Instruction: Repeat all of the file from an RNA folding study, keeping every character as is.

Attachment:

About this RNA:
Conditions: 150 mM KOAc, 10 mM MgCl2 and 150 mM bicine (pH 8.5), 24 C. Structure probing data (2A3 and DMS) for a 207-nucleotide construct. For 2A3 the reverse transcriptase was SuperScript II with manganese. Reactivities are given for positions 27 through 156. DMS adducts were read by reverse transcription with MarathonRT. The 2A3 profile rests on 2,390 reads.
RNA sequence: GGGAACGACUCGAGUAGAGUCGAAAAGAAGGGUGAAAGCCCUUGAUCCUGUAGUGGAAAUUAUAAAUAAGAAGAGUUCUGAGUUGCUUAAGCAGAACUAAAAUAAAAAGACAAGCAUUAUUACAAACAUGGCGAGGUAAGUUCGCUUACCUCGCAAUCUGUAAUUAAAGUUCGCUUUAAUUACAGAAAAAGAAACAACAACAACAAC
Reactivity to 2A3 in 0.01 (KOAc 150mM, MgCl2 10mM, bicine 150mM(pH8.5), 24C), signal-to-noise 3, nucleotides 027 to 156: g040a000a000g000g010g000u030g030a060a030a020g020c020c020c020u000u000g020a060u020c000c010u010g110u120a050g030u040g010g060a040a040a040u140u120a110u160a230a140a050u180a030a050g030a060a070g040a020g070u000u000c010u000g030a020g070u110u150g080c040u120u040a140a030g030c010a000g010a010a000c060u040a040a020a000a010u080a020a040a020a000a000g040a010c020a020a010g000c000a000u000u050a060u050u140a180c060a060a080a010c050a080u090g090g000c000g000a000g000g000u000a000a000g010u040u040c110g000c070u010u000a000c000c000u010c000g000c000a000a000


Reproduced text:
About this RNA:
Conditions: 150 mM KOAc, 10 mM MgCl2 and 150 mM bicine (pH 8.5), 24 C. Structure probing data (2A3 and DMS) for a 207-nucleotide construct. For 2A3 the reverse transcriptase was SuperScript II with manganese. Reactivities are given for positions 27 through 156. DMS adducts were read by reverse transcription with MarathonRT. The 2A3 profile rests on 2,390 reads.
RNA sequence: GGGAACGACUCGAGUAGAGUCGAAAAGAAGGGUGAAAGCCCUUGAUCCUGUAGUGGAAAUUAUAAAUAAGAAGAGUUCUGAGUUGCUUAAGCAGAACUAAAAUAAAAAGACAAGCAUUAUUACAAACAUGGCGAGGUAAGUUCGCUUACCUCGCAAUCUGUAAUUAAAGUUCGCUUUAAUUACAGAAAAAGAAACAACAACAACAAC
Reactivity to 2A3 in 0.01 (KOAc 150mM, MgCl2 10mM, bicine 150mM(pH8.5), 24C), signal-to-noise 3, nucleotides 027 to 156: g040a000a000g000g010g000u030g030a060a030a020g020c020c020c020u000u000g020a060u020c000c010u010g110u120a050g030u040g010g060a040a040a040u140u120a110u160a230a140a050u180a030a050g030a060a070g040a020g070u000u000c010u000g030a020g070u110u150g080c040u120u040a140a030g030c010a000g010a010a000c060u040a040a020a000a010u080a020a040a020a000a000g040a010c020a020a010g000c000a000u000u050a060u050u140a180c060a060a080a010c050a080u090g090g000c000g000a000g000g000u000a000a000g010u040u040c110g000c070u010u000a000c000c000u010c000g000c000a000a000